Many of my best nature/insect photo’s are taken in or near my backyard. Today I walked out onto the back porch and there was a large dragonfly on the porch. I went in to get my camera and unfortunately it had found it’s way outside by the time I got back. I stepped off of the porch and looked up and saw another smaller dragonfly roosting in a bush. Not to question my luck I began to stalk the dragonfly. I am often asked how I get some of my bug photo’s, a lot of it is persistence, patience, and luck. The only skill is to avoid acting like predator, slow steady movements no quick movements especially as you get ready to shoot. Even with that I have more than my share of blurs, out of focus images, and empty leaves where an insect had been .00005 seconds before I hit the shutter button. Below is the shot that came out of my effort.
When you look at blogs or photo sharing sites people tend to show off their best work and not all of the not so good shots. To be honest with my reader(s) I want to show the steps I went through to get the shot above.
In this first series of shots you can see I am slowly moving in closer while shooting pictures. I tend to start back further that I would like and move slowly closer. This does two things, first it helps make sure that I get the shot and second it conditions the insect to my presence allow me to approach closer.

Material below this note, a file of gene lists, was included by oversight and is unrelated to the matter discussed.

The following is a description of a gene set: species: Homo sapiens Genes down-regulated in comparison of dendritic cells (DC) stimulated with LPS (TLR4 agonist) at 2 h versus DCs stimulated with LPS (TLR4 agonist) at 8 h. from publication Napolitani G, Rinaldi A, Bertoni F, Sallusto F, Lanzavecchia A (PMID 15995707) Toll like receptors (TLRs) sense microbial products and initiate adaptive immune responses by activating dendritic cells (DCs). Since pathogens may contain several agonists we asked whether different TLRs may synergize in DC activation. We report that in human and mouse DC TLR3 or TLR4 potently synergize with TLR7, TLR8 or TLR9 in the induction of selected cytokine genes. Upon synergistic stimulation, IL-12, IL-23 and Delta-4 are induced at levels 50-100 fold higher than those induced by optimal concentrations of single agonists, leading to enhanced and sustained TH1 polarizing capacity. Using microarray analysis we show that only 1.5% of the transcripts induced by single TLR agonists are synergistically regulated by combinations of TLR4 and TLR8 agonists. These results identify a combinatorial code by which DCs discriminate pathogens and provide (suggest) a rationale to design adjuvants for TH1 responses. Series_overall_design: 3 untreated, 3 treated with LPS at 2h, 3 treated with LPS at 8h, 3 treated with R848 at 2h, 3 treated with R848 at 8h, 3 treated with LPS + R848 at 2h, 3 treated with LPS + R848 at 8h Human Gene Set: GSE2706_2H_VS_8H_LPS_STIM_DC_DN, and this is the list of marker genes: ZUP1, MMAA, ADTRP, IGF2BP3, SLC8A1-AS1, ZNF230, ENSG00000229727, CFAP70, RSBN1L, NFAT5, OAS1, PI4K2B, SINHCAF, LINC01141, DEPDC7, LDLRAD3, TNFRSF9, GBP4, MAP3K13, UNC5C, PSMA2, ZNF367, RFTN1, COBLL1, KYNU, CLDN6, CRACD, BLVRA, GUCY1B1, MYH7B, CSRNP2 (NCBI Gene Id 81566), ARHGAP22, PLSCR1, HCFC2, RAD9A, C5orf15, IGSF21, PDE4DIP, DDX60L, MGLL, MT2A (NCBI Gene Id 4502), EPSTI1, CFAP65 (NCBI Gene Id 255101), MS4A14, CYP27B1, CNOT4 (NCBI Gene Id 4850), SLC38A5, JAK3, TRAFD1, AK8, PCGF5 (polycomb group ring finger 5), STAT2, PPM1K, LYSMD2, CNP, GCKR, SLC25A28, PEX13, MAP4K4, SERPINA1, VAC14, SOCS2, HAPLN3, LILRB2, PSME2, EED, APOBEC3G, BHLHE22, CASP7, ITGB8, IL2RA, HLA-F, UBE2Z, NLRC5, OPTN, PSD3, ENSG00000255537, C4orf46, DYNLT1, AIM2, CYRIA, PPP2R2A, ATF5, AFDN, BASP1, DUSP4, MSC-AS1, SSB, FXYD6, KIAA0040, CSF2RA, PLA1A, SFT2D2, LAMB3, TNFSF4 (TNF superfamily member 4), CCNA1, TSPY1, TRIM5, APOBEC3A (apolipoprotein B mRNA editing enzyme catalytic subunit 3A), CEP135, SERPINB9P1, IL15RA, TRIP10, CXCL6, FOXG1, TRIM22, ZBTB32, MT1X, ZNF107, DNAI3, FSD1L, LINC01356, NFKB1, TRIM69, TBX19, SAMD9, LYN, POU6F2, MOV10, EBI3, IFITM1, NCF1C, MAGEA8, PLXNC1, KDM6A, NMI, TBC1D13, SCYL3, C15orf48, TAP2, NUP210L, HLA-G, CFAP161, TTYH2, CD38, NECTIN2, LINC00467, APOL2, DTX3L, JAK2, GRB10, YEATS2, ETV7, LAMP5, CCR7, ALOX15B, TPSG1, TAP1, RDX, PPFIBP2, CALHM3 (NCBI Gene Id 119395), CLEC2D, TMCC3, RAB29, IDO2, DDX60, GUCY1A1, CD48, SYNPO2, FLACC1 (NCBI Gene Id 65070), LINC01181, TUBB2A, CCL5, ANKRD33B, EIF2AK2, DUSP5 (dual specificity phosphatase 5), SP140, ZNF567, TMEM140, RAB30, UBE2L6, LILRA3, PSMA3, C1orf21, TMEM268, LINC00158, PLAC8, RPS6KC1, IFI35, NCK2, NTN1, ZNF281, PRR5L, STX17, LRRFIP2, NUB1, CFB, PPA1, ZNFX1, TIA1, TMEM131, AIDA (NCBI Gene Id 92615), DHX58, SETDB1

After I got the closeups I tried for a side shot but couldn’t get a good angle and blurred out the shots.
This is my process on most of my shots. It’s very rare for me to only take a single shot if the insect. As long as the insect will give me the chance I will always shoot until I think I have the image(s) that I want.
I had a great opportunity to visit Gallagher Fen with the Columbus Chapter of the Wild Ones. Our guide was Tim Snyder the retired preserve manager for this site. Tim was a wonderful guide, his knowledge of the site, it’s acquisition, history, and geology made the visit educational and entertaining. While I enjoyed the geology and botany of the site I went for the bugs. Because I was with a group I really didn’t have the time to really look for and stalk bugs I still managed to come home with few good photo’s
As we were walking in I noticed the caterpillar that was attaching itself to the stem of stinging nettle and was about to cocoon. Notice how the head has attached to the side of the nettle. It appears the caterpillar was feeding on the nettle as the leaves were pretty munched. I’m unsure of the caterpillar identity at this point I will add it when I figure it out.
A few steps past the caterpillar above I came across this large mushroom. No insects but the cup of the mushroom was holding a small puddle of water and I am certain there will be insects drinking from that water.
As we were walking through the fen we came across this spider hanging out on a black eyed susan. You will see this a lot with spiders, they hang out on flowers waiting for an unsuspecting insect to come visit the flower.